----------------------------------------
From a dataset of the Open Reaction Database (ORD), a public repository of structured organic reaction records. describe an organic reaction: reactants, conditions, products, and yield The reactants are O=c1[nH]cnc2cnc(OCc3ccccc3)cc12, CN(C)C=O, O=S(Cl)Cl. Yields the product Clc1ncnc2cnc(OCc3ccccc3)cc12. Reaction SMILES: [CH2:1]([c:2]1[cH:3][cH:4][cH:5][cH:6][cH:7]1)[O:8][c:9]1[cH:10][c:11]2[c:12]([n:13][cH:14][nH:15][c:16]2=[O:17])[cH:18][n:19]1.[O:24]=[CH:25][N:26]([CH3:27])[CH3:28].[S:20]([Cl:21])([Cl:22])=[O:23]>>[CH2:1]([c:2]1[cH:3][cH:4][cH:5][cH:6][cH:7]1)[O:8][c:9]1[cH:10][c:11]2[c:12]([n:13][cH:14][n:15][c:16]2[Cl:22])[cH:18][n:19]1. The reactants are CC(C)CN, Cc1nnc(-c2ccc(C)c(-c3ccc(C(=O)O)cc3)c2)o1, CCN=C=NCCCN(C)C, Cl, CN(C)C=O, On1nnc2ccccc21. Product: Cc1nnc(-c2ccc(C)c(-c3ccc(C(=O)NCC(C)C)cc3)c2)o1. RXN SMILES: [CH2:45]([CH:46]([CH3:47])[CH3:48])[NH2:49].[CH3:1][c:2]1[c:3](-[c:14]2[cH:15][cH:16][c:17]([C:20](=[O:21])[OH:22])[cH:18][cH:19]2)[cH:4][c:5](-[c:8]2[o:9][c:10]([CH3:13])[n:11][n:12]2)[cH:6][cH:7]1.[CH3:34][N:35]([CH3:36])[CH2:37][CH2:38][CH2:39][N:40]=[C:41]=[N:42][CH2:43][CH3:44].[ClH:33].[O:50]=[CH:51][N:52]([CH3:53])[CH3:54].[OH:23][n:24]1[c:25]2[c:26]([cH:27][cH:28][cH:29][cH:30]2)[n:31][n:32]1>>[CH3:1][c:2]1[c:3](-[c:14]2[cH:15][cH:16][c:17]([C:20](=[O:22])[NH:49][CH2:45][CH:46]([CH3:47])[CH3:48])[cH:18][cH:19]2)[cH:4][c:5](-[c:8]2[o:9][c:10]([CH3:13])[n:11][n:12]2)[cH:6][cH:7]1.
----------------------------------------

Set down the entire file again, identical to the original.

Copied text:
From a dataset of the Open Reaction Database (ORD), a public repository of structured organic reaction records. describe an organic reaction: reactants, conditions, products, and yield The reactants are O=c1[nH]cnc2cnc(OCc3ccccc3)cc12, CN(C)C=O, O=S(Cl)Cl. Yields the product Clc1ncnc2cnc(OCc3ccccc3)cc12. Reaction SMILES: [CH2:1]([c:2]1[cH:3][cH:4][cH:5][cH:6][cH:7]1)[O:8][c:9]1[cH:10][c:11]2[c:12]([n:13][cH:14][nH:15][c:16]2=[O:17])[cH:18][n:19]1.[O:24]=[CH:25][N:26]([CH3:27])[CH3:28].[S:20]([Cl:21])([Cl:22])=[O:23]>>[CH2:1]([c:2]1[cH:3][cH:4][cH:5][cH:6][cH:7]1)[O:8][c:9]1[cH:10][c:11]2[c:12]([n:13][cH:14][n:15][c:16]2[Cl:22])[cH:18][n:19]1. The reactants are CC(C)CN, Cc1nnc(-c2ccc(C)c(-c3ccc(C(=O)O)cc3)c2)o1, CCN=C=NCCCN(C)C, Cl, CN(C)C=O, On1nnc2ccccc21. Product: Cc1nnc(-c2ccc(C)c(-c3ccc(C(=O)NCC(C)C)cc3)c2)o1. RXN SMILES: [CH2:45]([CH:46]([CH3:47])[CH3:48])[NH2:49].[CH3:1][c:2]1[c:3](-[c:14]2[cH:15][cH:16][c:17]([C:20](=[O:21])[OH:22])[cH:18][cH:19]2)[cH:4][c:5](-[c:8]2[o:9][c:10]([CH3:13])[n:11][n:12]2)[cH:6][cH:7]1.[CH3:34][N:35]([CH3:36])[CH2:37][CH2:38][CH2:39][N:40]=[C:41]=[N:42][CH2:43][CH3:44].[ClH:33].[O:50]=[CH:51][N:52]([CH3:53])[CH3:54].[OH:23][n:24]1[c:25]2[c:26]([cH:27][cH:28][cH:29][cH:30]2)[n:31][n:32]1>>[CH3:1][c:2]1[c:3](-[c:14]2[cH:15][cH:16][c:17]([C:20](=[O:22])[NH:49][CH2:45][CH:46]([CH3:47])[CH3:48])[cH:18][cH:19]2)[cH:4][c:5](-[c:8]2[o:9][c:10]([CH3:13])[n:11][n:12]2)[cH:6][cH:7]1.